Tuesday, November 21, 2017

Sin To Covet Honor (Letters to Parth - 19)

My Dear Parth, My Borobabu,

There was a time when I would struggle to watch each day pass without you. Days went to weeks, weeks to months, and months to years, but the challenge of living with your absence, not knowing what you do, think and feel, did not diminish in any way. Some say time heals everything. I know from my being that that is not true. What I do know is that time proves everything that is in need of being proven. Like dough waiting to become bread. You are my son, and I love you, and nothing anyone has to say about it can change that. Sadly, that does not make the pain of the present any less. This applies to most things in life that one cherishes.

How did you celebrate your birthday this year?  What gifts did you get? What do you read? What do you listen to? What are your hobbies? What do you enjoy doing? Do you know I exist? What do you think of me? My questions are endless, and I listen hard each day for the answers. I do not know when you will read these letters, and I do not know when we will be together, but I know that everything in life is circular, that no power can prevent that which is to be. How I wait for the day that we will be together, when all of us will be done with this seemingly bitter dessert of our own making.

Devank, your little brother, had his first "birthday" birthday this year just a week before yours as he completed three years. Last year, your Thammi died just before she could come to Hyderabad in August. The year before that, we were struggling to redefine our beliefs and were in no position or state of mind to have much of a celebration. He was quite thrilled this year to be blowing out candles on his own cake instead of being a spectator.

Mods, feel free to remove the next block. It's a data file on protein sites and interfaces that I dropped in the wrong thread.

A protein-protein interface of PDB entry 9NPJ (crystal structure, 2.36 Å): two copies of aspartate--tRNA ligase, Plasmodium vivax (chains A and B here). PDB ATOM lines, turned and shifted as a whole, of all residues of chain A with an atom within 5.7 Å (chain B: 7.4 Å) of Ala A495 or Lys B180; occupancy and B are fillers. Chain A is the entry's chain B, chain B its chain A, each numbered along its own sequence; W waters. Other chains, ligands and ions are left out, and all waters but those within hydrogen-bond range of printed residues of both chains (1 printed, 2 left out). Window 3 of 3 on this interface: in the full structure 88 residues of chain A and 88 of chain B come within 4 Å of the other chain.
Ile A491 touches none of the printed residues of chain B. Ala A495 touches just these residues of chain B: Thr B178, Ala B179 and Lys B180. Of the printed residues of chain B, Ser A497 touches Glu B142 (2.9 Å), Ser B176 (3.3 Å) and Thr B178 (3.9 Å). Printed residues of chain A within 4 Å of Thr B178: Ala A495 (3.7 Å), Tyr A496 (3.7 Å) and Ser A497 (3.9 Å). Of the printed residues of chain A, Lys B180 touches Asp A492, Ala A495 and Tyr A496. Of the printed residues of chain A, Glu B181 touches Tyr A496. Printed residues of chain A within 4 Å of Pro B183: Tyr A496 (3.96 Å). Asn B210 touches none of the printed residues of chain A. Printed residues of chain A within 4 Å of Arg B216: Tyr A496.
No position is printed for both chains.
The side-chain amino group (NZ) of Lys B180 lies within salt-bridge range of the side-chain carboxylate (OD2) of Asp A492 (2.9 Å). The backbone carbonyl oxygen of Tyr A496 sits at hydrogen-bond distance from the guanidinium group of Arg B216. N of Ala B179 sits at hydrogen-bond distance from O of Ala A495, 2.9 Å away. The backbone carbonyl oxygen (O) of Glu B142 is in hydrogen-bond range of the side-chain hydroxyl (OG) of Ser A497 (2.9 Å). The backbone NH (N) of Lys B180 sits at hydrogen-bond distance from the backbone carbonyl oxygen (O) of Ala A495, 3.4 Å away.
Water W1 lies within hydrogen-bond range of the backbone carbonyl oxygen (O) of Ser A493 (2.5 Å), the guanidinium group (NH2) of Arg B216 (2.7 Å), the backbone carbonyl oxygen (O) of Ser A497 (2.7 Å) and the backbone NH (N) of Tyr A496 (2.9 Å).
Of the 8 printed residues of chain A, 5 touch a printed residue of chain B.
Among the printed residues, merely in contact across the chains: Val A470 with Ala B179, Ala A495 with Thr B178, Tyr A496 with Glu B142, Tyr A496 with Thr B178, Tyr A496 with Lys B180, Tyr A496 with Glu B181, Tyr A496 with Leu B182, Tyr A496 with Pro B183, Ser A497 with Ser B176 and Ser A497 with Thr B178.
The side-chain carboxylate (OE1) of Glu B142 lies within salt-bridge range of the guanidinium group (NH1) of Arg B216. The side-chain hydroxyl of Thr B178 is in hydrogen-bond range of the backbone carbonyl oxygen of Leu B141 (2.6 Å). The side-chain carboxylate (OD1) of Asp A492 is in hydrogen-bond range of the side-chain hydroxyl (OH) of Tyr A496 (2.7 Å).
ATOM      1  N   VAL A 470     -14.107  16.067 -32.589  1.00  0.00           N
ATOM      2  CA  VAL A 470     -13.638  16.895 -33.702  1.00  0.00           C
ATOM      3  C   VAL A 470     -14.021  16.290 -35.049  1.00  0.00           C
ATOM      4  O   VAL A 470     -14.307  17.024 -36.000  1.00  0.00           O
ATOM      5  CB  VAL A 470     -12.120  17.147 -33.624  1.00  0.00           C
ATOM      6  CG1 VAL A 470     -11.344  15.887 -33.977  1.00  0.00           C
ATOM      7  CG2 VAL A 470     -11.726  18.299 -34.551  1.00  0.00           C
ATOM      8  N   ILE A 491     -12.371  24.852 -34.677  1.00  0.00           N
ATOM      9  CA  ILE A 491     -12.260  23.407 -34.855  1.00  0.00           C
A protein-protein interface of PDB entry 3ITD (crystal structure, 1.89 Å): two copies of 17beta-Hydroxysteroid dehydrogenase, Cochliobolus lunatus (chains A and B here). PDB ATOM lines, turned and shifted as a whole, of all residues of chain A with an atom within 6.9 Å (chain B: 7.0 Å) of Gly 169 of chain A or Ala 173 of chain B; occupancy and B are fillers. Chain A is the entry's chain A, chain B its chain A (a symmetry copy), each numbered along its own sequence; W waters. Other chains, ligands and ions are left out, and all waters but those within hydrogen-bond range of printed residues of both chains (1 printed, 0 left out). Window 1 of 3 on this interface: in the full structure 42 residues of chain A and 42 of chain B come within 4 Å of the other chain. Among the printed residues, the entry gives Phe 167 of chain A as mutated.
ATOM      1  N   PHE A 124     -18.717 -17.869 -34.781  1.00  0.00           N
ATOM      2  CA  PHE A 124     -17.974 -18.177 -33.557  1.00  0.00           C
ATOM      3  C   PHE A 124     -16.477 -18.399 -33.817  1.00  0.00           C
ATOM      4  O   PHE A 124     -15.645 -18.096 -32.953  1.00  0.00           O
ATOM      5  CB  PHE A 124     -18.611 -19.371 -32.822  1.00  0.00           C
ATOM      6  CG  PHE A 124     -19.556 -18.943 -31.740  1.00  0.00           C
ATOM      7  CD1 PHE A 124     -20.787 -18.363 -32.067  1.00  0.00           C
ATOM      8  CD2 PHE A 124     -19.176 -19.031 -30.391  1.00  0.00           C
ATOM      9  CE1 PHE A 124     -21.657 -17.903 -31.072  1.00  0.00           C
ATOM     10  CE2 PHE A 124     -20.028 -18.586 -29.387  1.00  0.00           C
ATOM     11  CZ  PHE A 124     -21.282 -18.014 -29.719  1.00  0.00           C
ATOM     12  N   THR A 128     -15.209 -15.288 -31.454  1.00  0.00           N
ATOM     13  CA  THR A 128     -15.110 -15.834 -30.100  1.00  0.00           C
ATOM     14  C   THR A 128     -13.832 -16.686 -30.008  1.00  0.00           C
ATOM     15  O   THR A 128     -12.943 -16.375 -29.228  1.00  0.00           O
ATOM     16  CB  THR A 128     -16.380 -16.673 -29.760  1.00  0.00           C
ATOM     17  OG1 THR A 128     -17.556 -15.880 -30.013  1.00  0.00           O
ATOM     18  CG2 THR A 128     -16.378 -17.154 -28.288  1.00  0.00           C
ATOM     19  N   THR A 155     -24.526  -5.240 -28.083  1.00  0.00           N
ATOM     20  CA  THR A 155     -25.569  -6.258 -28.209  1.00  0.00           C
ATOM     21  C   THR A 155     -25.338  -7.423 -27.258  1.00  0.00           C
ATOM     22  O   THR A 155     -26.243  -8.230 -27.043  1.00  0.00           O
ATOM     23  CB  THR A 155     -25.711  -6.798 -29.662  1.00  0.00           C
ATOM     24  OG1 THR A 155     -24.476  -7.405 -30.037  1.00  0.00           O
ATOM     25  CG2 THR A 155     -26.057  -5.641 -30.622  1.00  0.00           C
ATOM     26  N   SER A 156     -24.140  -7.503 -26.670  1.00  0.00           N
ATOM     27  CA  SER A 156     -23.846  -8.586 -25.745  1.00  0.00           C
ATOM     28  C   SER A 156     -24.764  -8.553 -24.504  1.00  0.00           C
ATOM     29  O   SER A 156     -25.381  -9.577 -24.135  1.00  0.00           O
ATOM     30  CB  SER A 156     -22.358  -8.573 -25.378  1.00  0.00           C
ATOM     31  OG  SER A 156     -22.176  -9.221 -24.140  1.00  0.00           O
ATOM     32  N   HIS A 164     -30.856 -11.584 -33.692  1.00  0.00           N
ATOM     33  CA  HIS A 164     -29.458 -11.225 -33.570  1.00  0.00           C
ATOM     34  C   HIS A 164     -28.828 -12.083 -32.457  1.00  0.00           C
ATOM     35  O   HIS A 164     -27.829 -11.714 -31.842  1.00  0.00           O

The desert of our own making has also surgically dissected our national colors into saffron and green, and during festivals like Moharram or Ganesh Chaturthi, we proclaim our identity by waving flags and wearing headbands. The fact that we all bleed the same blood, that our fears and hopes hurt and uplift us just the same, that we all depend on forces greater than religion or politics to awaken, ablute and actualize eludes us all. The strength of this illusion is amazing.

Wednesday, November 2, 2016

Thammi (Letters to Parth - 18)

My Dear Hardyk,

I tell myself that you would have clicked through on your birthday, and not finding a post, been miffed a little. Which is fine, since miffed is many times better than, for example, custard apples. Good for many reasons. That is why the posts on this blog at least have dates. Belated birthday wishes!!

Your Thammi, my mother, because of whom I have a birthday and because of which you have a birthday, spent all her Augusts in Hyderabad. It was her way of being with you on your birthday. This year too, she and Dadu had planned to be here. She was a rock star if there ever was one. She died in the early hours of July 28 after a brief illness. Even though she was so sick that she needed to be taken out on a stretcher, she made sure she was dressed in her best, and even asked the ambulance attendants to take a picture on their phone so we could see later how she went.


You can find out more about how she journeyed on in Tipu kaka's post here. She made sure to write about her life so you can learn about her when you are older. Her first book is called When Your Granny Was A Little Girl and her second book, about Dadu's mother, is called Mother-In-Love. She was 79 when she died, she started writing when she was 76, and she still had a couple of works in the pipeline.In the days to follow, we slowly began to see how her absence had meaning on so many different levels.We had a very nice send off party for Thammi, with people remembering her through song.

Thursday, August 13, 2015

Ones and Zeroes (Letters to Parth - 17)

My Dear Parth, my Flying Circus,

In a few days you step into 10. Devank turns one today. I wished him for you last night itself.

(He’s dev’ing fast and learning about sleep and hunger, heights and blows, Mia and you. Dadu and Thammi enjoy his company as does he theirs. Of course, none of them can help missing you. We wake up each day believing it to be the day we all meet. Seven indescribably strange years have passed since we last saw you. Meaning or joy cannot change the strangeness or the pain of the years, nor can the knowledge that greater joys lie ahead. Matter of time. Rejoice.)